Bittersweet Chocolate and Buttermilk Ice Cream

This bitter chocolate and buttermilk ice cream is smooth and creamy with a pronounced yet not too bitter chocolate intensity.

Two bitter chocolate and buttermilk ice cream cones in glasses.

Two types of dark chocolates lend this bittersweet chocolate and buttermilk ice cream its smooth, creamy, chocolatey lavishness. Not too bitter. Not too sweet. Just perfectly in between. Whoever said moderation is boring was wrong in this instance.–Renee Schettler

Bitter Chocolate Ice Cream

  • Quick Glance
  • (5)
  • 30 M
  • 30 M
  • Makes 4 (1/2-cup) servings
5/5 - 5 reviews
Print RecipeBuy the Green & Black's Organic Ultimate Chocolate Recipes cookbook

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Special Equipment: Ice cream maker



Place a bowl in the freezer. Place the egg yolks and half the sugar in another bowl and whisk until light, fluffy, and pale in color.

In a small saucepan over medium heat, warm the milk, cream, and the remaining sugar until just below the boiling point. Slowly pour a little of the cream mixture into the yolks and whisk until blended.

Slowly, slowly pour in the rest of the cream mixture, whisking constantly, until combined. Immediately return the mixture to the pan and place over medium heat, whisking fairly frequently, until it begins to thicken. Do not let the mixture boil.

Add both the chocolates to the pan and stir until they’re melted and smooth.

Stir in the buttermilk until blended. Strain the mixture into the chilled bowl from the freezer and let it cool to room temperature.

Cover the bowl and refrigerate the ice cream mixture anywhere from 30 minutes to overnight.

Pour the mixture into an ice cream maker and churn according to the manufacturer’s instructions.

Transfer the mixture to a container and stash it in the freezer to firm the consistency slightly or until you can’t stand the wait anymore. (This is best served within a day of churning but will keep well for at least 1 week in the freezer.) Originally published July 7, 2011.

Print RecipeBuy the Green & Black's Organic Ultimate Chocolate Recipes cookbook

Want it? Click it.

Recipe Testers' Reviews

Chocolate lovers will flip over this ice cream. It’s very rich with a deep, dark chocolate flavor. Clearly it was designed for the Green & Black’s chocolate cookbook, because it’s the only manufacturer I can find in the grocery store that makes 85 percent cocoa solids chocolate!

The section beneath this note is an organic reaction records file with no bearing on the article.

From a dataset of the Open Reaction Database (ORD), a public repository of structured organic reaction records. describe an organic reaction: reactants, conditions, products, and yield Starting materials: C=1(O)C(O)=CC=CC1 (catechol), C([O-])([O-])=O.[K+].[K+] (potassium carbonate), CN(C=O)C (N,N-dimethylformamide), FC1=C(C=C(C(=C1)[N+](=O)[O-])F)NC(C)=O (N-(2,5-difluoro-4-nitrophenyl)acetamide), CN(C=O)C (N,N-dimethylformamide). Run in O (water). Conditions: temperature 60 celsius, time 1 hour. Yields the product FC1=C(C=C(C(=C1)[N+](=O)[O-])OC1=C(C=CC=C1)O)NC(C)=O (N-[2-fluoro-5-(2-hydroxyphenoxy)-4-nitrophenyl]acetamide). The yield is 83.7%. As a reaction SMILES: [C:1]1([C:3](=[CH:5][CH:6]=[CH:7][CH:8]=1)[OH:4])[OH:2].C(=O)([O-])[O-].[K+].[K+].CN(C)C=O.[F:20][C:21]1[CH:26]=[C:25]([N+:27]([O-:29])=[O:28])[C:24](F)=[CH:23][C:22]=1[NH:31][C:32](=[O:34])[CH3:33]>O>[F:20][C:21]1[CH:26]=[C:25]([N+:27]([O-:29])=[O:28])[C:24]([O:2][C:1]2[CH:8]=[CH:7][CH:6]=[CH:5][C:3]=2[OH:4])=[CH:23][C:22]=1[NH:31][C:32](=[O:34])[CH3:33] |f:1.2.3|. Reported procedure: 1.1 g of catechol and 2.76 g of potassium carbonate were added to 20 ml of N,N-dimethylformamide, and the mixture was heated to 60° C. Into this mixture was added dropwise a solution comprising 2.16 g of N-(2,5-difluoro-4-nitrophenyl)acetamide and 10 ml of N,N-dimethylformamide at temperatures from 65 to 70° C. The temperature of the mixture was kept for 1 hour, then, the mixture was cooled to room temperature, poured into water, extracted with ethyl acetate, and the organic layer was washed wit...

Some tips: After turning the mixture into the chilled bowl, put the bowl in the refrigerator for at least two hours. It took about 30 minutes in the ice cream maker to reach the correct texture, but you could eat it sooner if you like it soft.

My tasters loved this ice cream. It’s about as perfect as chocolate ice cream can be with a rich, chocolate flavor and a moderate level of sweetness. It’s as easy to prepare as any custard-based ice cream. The mixture took about two hours to cool in the refrigerator. A bit longer or overnight would’ve been better, but we just couldn’t wait to taste it.

The next time I make this, I’ll put the mixture in the freezer to cool so we won’t have to wait quite so long!


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  1. Wonder if you could replace the buttermilk with plain whole milk yogurt? The fat content of the yogurt is higher, so perhaps reduce the heavy cream at the same time?

    Purely a situational request — I always have yogurt on-hand, but rarely have buttermilk (I use thinned yogurt in almost all recipes calling for it).

    1. Not sure about the yogurt, but a common way to substitute for buttermilk if you don’t have any store-bought on hand is to put about a Tablespoon of lemon juice in a cup and add milk (to bring total liquid to 1 cup). Mix and let stand about 5 mins or so.

      I think I’d try this before adjusting the fat content via yogurt or the reduction of cream. But I’m also curious to know whether you try the yogurt, if it works. I usually have yogurt (and lemons and milk) on hand, but not as often buttermilk.

      Of course, I also like cornbread and when I make that I have leftover buttermilk. Now, with this ice cream, I know what to do with the leftovers!

    2. I’m going to ask some of our more experienced ice cream makers to weigh in, Katy. Without trying it, I can’t say for certain. You’ll lose a little of the tang, and I wonder if perhaps the texture may be not quite as smooth, depending on that fat content. I wouldn’t tinker with the amount of heavy cream…but stand by, we’ll get some more opinions for you…

      1. Low fat plain yoghurt should work just fine as an alternative to buttermilk. Similar pH, similar fat, and slightly higher protein and natural sugars, but nothing to worry about. BTW, thanks for all the kind comments about the recipe. Glad to hear it’s being made and enjoyed.

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